- Electronic Market Oversight: For contracts that are significant in determining commodity market prices, CFTC will require the electronic exchange to provide strict oversight, similar to what takes place today on regulated markets like the New York and Chicago Mercantile Exchanges.
- Exchanges will be required to:
- Prevent manipulation and price distortion by:
- Monitoring trading to prevent manipulation and price distortion;
- Ensuring contracts are not susceptible to manipulation;
- Limiting the size of positions to prevent excessive speculation, and;
- Reducing holdings of traders in violation of position limits.
- Establish an Audit Trail by:
- Collecting information on Trading Activity, and
- Supplying large trader reports to the CFTC.
- Strengthen Transparency by:
- Publishing price, trading volume, and other trading data on a daily basis.
Electronic Contract Oversight. The CFTC will review all electronic contracts to identify those that are significant in determining market prices and must be regulated as described above. CFTC will consider the following factors in making that determination:
- Volume – If the contract is traded in significant volumes;
- Price Reference – If the contract is used by traders to help determine the price of subsequent contracts. This is like using “comps” in the real estate market or “Blue Book” for auto sales.
- Linkage – If the contract is equivalent to a regulated contract and used the same way by traders. The CFTC refers to these contracts as “look-alikes.”
Since 2000, there has been a tremendous growth in the trading of oil and gas futures on unregulated, electronic markets.
The lack of oversight in these markets led to billions of dollars of losses:
- During the Western Energy Crisis in 2000-2001, energy costs for California soared from roughly $8 billion in 1999 to $27 billion in 2000, and then $27.5 billion in 2001.
- In 2003, the Federal Energy Regulatory Commission (FERC) charged four energy companies – Enron Power Marketing, Enron Energy Services, Reliant Energy Services and BP Energy Company – of engaging in market manipulation during the Western Energy Crisis.
- In September 2006, Amaranth Advisers, LLC announced that previously undisclosed speculation in natural gas trading had resulted in a loss of $6.6 billion, the largest hedge fund failure in history.
- In July 2007, charges were brought against Amaranth – which at one point controlled more than half of the U.S. natural gas futures – by the CFTC and the Federal Energy Regulatory Commission (FERC). The charges allege that Amaranth had sought to manipulate natural gas prices in the United States.
- In October 2007, BP agreed to pay $303 million to settle civil charges that it cornered the propane market three years ago and inflated heating and cooking costs for about 7 million mostly rural American households. This is the largest fine ever imposed by the CFTC.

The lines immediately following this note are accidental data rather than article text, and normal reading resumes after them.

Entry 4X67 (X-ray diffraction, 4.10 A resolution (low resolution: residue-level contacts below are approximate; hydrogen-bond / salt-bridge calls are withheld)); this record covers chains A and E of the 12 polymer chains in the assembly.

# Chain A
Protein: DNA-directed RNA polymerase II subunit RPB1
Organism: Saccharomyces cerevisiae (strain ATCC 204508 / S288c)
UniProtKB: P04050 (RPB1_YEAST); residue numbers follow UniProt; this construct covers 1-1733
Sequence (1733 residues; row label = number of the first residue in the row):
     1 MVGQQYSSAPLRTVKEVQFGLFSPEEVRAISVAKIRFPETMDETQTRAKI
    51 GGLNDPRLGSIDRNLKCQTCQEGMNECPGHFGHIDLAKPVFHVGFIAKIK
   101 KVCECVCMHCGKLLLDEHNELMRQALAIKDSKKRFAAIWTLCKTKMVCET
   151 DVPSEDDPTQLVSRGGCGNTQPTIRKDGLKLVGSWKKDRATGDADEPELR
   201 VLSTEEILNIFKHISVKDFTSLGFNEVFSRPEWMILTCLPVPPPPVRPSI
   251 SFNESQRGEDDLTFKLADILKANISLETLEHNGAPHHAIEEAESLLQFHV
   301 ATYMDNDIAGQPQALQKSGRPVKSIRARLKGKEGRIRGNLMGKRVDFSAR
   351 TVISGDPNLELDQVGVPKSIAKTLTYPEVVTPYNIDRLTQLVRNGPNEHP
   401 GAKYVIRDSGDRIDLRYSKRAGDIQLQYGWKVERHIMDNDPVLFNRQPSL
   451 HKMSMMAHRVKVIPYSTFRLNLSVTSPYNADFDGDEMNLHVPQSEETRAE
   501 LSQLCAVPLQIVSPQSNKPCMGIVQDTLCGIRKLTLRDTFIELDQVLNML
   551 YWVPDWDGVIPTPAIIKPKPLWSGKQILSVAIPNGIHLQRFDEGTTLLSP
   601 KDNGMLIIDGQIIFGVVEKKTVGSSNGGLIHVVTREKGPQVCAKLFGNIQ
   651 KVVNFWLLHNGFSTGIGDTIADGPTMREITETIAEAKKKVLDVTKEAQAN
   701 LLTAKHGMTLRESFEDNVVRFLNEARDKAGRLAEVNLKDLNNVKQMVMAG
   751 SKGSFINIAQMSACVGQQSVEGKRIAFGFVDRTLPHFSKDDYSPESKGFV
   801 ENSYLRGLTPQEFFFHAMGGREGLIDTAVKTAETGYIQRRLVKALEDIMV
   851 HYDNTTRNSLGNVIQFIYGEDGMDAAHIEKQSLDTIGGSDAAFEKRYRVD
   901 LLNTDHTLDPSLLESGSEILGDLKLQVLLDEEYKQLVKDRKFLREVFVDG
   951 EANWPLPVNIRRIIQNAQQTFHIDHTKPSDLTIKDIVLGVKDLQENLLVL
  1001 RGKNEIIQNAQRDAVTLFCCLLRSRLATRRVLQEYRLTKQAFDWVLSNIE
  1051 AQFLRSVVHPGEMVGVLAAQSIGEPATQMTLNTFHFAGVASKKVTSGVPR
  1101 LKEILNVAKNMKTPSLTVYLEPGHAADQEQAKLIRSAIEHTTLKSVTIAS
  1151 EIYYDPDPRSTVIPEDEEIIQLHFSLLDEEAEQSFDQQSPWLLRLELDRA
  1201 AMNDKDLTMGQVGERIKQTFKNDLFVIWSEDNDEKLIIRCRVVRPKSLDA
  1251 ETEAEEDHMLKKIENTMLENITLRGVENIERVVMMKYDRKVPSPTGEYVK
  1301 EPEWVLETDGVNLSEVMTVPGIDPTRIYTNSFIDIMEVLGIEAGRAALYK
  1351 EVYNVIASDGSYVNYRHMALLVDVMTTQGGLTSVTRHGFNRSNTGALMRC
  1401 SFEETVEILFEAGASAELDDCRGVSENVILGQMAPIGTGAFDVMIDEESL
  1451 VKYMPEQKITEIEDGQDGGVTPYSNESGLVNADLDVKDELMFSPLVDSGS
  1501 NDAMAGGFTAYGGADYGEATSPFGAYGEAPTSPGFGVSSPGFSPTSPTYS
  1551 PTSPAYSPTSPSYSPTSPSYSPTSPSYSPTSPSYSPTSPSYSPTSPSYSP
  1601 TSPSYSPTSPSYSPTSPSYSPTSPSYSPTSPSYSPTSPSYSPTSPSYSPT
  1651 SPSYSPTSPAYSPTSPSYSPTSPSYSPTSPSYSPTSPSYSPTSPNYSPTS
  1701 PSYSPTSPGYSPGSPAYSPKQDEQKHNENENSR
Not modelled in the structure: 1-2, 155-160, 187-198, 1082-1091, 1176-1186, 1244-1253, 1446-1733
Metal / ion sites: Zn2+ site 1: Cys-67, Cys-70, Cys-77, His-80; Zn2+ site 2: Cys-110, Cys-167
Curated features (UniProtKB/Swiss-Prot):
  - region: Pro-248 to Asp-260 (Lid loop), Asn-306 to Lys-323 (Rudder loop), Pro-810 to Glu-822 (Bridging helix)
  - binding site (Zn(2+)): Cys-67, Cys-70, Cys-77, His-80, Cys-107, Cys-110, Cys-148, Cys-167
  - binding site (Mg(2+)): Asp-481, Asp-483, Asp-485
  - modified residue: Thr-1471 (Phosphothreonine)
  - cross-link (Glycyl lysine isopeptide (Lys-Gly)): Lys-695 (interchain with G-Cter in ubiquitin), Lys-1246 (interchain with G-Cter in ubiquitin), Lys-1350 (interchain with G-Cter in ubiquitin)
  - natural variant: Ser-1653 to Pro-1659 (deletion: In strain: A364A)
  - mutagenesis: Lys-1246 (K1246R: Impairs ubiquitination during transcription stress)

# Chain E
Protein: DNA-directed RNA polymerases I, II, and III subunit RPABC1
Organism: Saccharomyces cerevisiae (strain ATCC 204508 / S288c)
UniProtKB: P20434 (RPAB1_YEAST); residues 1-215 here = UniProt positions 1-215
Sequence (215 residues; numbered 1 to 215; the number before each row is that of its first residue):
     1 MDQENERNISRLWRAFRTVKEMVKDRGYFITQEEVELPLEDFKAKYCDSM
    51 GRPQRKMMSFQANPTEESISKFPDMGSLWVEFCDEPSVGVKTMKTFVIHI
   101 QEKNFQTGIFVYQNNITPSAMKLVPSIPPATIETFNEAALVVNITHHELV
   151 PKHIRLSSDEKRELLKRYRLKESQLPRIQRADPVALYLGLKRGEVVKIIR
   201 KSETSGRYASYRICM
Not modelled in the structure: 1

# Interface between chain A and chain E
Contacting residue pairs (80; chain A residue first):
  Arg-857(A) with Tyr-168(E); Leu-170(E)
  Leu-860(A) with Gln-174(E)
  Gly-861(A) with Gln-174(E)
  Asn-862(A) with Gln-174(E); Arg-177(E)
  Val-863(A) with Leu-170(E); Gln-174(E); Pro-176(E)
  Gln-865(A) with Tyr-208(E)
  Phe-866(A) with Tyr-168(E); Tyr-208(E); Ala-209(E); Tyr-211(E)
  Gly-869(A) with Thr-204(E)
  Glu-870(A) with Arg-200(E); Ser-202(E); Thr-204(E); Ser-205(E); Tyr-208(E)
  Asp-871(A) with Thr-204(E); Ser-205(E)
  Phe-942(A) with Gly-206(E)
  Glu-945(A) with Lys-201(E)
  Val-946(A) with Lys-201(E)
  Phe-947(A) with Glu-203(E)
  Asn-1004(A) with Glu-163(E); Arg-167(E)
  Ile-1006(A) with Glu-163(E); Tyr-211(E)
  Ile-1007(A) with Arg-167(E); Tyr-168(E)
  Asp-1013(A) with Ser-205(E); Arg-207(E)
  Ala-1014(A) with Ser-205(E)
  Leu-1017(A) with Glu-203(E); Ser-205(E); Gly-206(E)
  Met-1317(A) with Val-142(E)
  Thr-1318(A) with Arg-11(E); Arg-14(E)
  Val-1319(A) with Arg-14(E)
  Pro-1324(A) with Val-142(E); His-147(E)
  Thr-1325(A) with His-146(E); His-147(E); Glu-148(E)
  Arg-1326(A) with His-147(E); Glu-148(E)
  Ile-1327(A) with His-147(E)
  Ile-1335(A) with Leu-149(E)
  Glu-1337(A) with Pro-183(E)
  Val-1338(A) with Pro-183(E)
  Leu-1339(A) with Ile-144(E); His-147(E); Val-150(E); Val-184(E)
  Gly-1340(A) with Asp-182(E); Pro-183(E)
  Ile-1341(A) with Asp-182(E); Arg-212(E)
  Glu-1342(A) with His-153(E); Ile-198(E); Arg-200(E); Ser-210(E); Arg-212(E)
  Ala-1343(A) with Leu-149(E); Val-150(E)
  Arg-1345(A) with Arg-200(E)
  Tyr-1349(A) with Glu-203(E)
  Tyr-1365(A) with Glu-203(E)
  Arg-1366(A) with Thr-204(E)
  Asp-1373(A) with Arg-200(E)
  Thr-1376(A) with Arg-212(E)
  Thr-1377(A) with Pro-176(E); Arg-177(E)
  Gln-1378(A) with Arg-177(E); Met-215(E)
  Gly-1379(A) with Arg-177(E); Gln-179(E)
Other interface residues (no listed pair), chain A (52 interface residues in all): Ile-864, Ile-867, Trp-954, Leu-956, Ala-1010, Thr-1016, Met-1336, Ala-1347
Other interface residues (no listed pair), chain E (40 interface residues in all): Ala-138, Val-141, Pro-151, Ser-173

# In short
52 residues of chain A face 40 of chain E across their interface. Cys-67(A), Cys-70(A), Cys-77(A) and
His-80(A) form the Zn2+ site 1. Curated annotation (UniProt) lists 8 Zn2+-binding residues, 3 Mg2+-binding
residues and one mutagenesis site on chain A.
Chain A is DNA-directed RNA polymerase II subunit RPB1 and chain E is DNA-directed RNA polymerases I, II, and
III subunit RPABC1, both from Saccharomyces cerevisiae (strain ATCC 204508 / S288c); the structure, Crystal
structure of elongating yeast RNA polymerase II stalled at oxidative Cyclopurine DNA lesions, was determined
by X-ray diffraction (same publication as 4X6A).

- In October 2007, the CFTC issued a unanimous Report on the Oversight of Trading on Regulated Futures Exchanges and Exempt Commercial Markets which stated: Without some increased oversight of trading in relevant mature [electronic] contracts, the Commission cannot adequately police the trading of [regulated] contracts to detect and deter price manipulation and other trading abuses…. Accordingly, the Commission believes that [electronic] contracts that become significant sources of price discovery should be subject to a higher level of regulation than is now the case…” (p. 19-20.)
- In November 2007, CFTC announced it had settled charges against a former gasoline trader, who agreed to pay a $400,000 fine to the CFTC for attempting to manipulate gasoline futures prices on the New York Mercantile Exchange in 2002.
- In March 2008, CFTC announced that it had settled charges against a former energy trader and its three subsidiaries, who agreed to pay $10 million in fines to the CFTC for attempting to manipulate the price of natural gas.
- In March 2008, a jury found a former energy trader guilty of 8 counts of attempting to manipulate the price of natural gas between October 2001 and June 2002.
The U.S. Senate Permanent Subcommittee on Investigations, chaired by Senator Levin, held hearings and issued reports in 2006 and 2007 establishing the need for increased government oversight of unregulated U.S. energy markets.
In October 2007, the Government Accountability Office issued a report, Trends in Energy Derivatives Markets Raise Questions about CFTC’s Oversight, which concluded that non-commercial participants, including hedge funds, had increased participation in the exempt commercial markets. According to GAO’s analysis of data, the notional amounts outstanding of OTC commodity derivatives grew by 854 percent since 2003.